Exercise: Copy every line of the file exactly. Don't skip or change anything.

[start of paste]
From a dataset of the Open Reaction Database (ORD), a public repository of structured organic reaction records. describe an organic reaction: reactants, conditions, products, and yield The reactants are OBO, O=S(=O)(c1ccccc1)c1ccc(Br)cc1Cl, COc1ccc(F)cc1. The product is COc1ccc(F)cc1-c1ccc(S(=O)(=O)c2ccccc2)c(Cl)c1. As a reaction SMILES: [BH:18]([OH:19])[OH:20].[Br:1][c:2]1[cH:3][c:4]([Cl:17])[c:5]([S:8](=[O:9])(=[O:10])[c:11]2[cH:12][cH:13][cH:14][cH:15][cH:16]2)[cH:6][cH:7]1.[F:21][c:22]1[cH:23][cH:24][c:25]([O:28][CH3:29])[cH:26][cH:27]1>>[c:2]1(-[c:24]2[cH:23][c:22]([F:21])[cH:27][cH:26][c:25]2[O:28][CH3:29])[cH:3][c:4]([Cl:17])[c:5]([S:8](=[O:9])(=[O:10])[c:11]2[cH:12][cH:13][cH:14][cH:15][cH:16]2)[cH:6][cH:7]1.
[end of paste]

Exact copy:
From a dataset of the Open Reaction Database (ORD), a public repository of structured organic reaction records. describe an organic reaction: reactants, conditions, products, and yield The reactants are OBO, O=S(=O)(c1ccccc1)c1ccc(Br)cc1Cl, COc1ccc(F)cc1. The product is COc1ccc(F)cc1-c1ccc(S(=O)(=O)c2ccccc2)c(Cl)c1. As a reaction SMILES: [BH:18]([OH:19])[OH:20].[Br:1][c:2]1[cH:3][c:4]([Cl:17])[c:5]([S:8](=[O:9])(=[O:10])[c:11]2[cH:12][cH:13][cH:14][cH:15][cH:16]2)[cH:6][cH:7]1.[F:21][c:22]1[cH:23][cH:24][c:25]([O:28][CH3:29])[cH:26][cH:27]1>>[c:2]1(-[c:24]2[cH:23][c:22]([F:21])[cH:27][cH:26][c:25]2[O:28][CH3:29])[cH:3][c:4]([Cl:17])[c:5]([S:8](=[O:9])(=[O:10])[c:11]2[cH:12][cH:13][cH:14][cH:15][cH:16]2)[cH:6][cH:7]1.